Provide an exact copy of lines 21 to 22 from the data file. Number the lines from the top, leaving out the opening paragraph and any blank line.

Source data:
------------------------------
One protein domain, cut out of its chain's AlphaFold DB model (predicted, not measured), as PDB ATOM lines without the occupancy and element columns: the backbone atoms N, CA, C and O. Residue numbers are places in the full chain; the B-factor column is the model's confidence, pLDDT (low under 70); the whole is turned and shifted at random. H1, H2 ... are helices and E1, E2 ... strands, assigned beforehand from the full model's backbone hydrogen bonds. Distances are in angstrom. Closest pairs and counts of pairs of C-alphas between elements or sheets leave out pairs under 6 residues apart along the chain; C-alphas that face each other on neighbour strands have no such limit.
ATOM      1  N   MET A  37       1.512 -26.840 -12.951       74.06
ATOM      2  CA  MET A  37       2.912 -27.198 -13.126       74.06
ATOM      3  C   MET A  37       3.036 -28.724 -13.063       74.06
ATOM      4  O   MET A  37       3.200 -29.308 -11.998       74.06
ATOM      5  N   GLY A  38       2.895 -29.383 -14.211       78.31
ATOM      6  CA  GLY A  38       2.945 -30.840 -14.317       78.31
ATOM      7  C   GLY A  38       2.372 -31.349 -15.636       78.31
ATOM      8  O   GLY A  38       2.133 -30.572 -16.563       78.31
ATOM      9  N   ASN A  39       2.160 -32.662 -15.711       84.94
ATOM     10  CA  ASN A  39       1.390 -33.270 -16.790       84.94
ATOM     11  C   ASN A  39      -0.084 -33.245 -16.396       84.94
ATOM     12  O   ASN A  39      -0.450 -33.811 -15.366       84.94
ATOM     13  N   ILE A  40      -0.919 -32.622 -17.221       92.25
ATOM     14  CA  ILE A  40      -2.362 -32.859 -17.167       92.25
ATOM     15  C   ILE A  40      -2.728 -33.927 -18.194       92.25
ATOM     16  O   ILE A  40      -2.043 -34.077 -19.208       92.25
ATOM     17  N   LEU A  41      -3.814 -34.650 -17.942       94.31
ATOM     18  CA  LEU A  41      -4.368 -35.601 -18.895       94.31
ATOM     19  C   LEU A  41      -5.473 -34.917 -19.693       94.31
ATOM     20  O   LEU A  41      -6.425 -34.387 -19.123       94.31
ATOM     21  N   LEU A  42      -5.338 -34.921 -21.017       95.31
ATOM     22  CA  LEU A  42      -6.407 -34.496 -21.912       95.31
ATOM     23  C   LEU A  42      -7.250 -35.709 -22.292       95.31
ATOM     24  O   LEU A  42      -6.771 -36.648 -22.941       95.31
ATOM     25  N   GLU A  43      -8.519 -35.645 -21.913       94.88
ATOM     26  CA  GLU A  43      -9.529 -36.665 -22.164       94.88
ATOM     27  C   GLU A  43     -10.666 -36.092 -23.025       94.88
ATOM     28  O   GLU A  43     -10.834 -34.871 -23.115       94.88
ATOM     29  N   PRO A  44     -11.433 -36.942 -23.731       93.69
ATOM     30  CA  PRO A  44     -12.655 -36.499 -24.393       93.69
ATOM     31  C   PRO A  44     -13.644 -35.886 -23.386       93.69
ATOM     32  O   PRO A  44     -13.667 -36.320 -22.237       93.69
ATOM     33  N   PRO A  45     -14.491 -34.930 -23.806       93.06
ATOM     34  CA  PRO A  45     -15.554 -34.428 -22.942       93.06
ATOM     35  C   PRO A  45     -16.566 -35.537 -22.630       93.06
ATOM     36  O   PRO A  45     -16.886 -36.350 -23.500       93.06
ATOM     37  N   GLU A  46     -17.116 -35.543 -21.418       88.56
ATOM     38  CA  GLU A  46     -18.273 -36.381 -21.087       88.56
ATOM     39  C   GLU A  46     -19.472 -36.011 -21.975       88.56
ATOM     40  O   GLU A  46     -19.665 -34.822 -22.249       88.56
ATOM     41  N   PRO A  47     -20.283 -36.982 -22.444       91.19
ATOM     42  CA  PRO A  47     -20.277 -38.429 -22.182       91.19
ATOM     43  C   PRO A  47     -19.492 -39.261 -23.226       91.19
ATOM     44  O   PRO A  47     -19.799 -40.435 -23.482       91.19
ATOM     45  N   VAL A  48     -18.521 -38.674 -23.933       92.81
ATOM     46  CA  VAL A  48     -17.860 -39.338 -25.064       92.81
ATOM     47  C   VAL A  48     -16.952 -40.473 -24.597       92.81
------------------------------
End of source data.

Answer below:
ATOM     21  N   LEU A  42      -5.338 -34.921 -21.017       95.31
ATOM     22  CA  LEU A  42      -6.407 -34.496 -21.912       95.31